News
news... and what your reaction to the creatures above says about you
Have you tried new the Independent Digital Edition apps?
Caption competition
Caption competition
Latest stories from i100
Have you tried new the Independent Digital Edition apps?
Daily Quiz
Independent Dating
and  

By clicking 'Search' you
are agreeing to our
Terms of Use.

Career Services

Day In a Page

Syrian conflict is the world's first 'climate change war', say scientists, but it won't be the last one

Climate change key in Syrian conflict

And it will trigger more war in future
How I outwitted the Gestapo

How I outwitted the Gestapo

My life as a Jew in wartime Berlin
The nation's favourite animal revealed

The nation's favourite animal revealed

Women like cuddly creatures whilst men like creepy-crawlies
Is this the way to get young people to vote?

Getting young people to vote

From #VOTESELFISH to Bite the Ballot
Poldark star Heida Reed: 'I don't think a single bodice gets ripped'

Poldark star Heida Reed

'I don't think a single bodice gets ripped'
The difference between America and Israel? There isn’t one

The difference between America and Israel? There isn’t one

Netanyahu knows he can get away with anything in America, says Robert Fisk
Families clubbing together to build their own affordable accommodation

Do It Yourself approach to securing a new house

Community land trusts marking a new trend for taking the initiative away from developers
Head of WWF UK: We didn’t send Cameron to the Arctic to see green ideas freeze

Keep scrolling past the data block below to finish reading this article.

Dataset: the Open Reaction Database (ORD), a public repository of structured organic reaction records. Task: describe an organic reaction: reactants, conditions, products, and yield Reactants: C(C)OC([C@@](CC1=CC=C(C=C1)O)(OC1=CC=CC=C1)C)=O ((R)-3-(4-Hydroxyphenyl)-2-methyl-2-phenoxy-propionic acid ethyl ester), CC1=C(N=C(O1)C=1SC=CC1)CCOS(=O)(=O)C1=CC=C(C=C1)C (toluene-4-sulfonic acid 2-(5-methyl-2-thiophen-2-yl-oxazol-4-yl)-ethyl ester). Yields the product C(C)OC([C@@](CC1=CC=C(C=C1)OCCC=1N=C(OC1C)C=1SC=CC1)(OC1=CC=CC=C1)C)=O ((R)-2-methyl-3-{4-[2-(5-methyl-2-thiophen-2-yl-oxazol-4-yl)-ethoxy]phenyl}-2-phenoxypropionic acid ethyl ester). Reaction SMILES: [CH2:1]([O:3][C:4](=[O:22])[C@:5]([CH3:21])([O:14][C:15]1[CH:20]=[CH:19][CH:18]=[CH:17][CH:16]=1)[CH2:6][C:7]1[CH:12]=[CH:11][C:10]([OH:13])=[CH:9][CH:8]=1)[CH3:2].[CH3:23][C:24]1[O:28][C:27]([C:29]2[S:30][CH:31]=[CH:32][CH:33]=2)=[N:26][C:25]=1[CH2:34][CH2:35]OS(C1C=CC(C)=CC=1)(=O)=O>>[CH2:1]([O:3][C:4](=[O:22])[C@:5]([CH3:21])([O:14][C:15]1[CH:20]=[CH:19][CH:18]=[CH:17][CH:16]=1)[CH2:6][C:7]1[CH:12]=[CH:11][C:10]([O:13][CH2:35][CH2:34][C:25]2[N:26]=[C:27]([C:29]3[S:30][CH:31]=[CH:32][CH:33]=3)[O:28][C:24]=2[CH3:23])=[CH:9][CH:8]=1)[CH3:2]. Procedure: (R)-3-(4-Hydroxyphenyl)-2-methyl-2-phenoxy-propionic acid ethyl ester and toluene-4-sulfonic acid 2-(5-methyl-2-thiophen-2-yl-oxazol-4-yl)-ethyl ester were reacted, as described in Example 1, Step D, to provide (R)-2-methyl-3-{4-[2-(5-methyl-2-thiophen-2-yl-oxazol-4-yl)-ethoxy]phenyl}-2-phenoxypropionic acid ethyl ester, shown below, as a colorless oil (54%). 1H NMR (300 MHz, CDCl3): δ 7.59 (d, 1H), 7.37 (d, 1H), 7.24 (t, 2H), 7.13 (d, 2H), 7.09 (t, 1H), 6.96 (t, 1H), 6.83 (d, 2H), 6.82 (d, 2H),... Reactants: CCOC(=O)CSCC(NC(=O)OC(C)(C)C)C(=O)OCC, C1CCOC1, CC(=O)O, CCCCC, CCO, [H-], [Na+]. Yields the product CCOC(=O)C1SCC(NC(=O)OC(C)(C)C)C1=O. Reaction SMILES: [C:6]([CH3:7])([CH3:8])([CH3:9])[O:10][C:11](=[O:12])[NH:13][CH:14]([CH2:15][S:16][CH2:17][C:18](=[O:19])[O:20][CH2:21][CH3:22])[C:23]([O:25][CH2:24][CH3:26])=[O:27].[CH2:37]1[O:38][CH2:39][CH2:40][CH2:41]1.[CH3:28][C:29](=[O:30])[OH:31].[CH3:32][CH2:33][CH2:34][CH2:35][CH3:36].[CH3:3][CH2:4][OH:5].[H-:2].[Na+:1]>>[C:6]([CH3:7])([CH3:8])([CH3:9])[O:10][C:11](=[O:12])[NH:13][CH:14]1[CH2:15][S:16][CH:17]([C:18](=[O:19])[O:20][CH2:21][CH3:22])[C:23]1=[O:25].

David Nussbaum: We didn’t send Cameron to the Arctic to see green ideas freeze

The head of WWF UK remains sanguine despite the Government’s failure to live up to its pledges on the environment
Author Kazuo Ishiguro on being inspired by shoot-outs and samurai

Author Kazuo Ishiguro on being inspired by shoot-outs and samurai

Set in a mythologised 5th-century Britain, ‘The Buried Giant’ is a strange beast
With money, corruption and drugs, this monk fears Buddhism in Thailand is a ‘poisoned fruit’

Money, corruption and drugs

The monk who fears Buddhism in Thailand is a ‘poisoned fruit’
America's first slavery museum established at Django Unchained plantation - 150 years after slavery outlawed

150 years after it was outlawed...

... America's first slavery museum is established in Louisiana
Kelly Clarkson: How I snubbed Simon Cowell and become a Grammy-winning superstar

Kelly Clarkson: How I snubbed Simon Cowell and become a Grammy-winning superstar

The first 'American Idol' winner on how she manages to remain her own woman – Jane Austen fascination and all
Tony Oursler on exploring our uneasy relationship with technology with his new show

You won't believe your eyes

Tony Oursler's new show explores our uneasy relationship with technology. He's one of a growing number of artists with that preoccupation
Ian Herbert: Peter Moores must go. He should never have been brought back to fail again

Moores must go. He should never have been brought back to fail again

The England coach leaves players to find solutions - which makes you wonder where he adds value, says Ian Herbert
War with Isis: Fears that the looming battle for Mosul will unleash 'a million refugees'

The battle for Mosul will unleash 'a million refugees'

Aid agencies prepare for vast exodus following planned Iraqi offensive against the Isis-held city, reports Patrick Cockburn